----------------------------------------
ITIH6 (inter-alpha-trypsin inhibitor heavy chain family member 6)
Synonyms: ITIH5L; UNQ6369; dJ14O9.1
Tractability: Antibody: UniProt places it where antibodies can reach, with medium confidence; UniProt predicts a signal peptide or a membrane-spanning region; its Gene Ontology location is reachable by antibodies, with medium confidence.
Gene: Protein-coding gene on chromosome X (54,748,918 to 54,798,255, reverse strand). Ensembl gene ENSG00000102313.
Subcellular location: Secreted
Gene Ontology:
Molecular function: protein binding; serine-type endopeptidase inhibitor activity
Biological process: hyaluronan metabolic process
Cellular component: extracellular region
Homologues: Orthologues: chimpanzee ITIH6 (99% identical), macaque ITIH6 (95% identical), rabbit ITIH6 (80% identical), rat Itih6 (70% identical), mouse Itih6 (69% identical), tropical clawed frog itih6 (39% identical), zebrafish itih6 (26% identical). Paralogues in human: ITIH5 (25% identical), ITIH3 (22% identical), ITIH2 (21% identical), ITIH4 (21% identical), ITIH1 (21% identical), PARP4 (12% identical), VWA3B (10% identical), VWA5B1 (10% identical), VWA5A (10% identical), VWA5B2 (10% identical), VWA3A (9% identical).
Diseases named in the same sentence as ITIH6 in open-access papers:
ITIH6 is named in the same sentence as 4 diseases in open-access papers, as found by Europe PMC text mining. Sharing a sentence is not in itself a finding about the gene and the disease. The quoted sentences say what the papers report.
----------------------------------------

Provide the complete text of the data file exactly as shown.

ITIH6 (inter-alpha-trypsin inhibitor heavy chain family member 6)
Synonyms: ITIH5L; UNQ6369; dJ14O9.1
Tractability: Antibody: UniProt places it where antibodies can reach, with medium confidence; UniProt predicts a signal peptide or a membrane-spanning region; its Gene Ontology location is reachable by antibodies, with medium confidence.
Gene: Protein-coding gene on chromosome X (54,748,918 to 54,798,255, reverse strand). Ensembl gene ENSG00000102313.
Subcellular location: Secreted
Gene Ontology:
Molecular function: protein binding; serine-type endopeptidase inhibitor activity
Biological process: hyaluronan metabolic process
Cellular component: extracellular region
Homologues: Orthologues: chimpanzee ITIH6 (99% identical), macaque ITIH6 (95% identical), rabbit ITIH6 (80% identical), rat Itih6 (70% identical), mouse Itih6 (69% identical), tropical clawed frog itih6 (39% identical), zebrafish itih6 (26% identical). Paralogues in human: ITIH5 (25% identical), ITIH3 (22% identical), ITIH2 (21% identical), ITIH4 (21% identical), ITIH1 (21% identical), PARP4 (12% identical), VWA3B (10% identical), VWA5B1 (10% identical), VWA5A (10% identical), VWA5B2 (10% identical), VWA3A (9% identical).
Diseases named in the same sentence as ITIH6 in open-access papers:
ITIH6 is named in the same sentence as 4 diseases in open-access papers, as found by Europe PMC text mining. Sharing a sentence is not in itself a finding about the gene and the disease. The quoted sentences say what the papers report.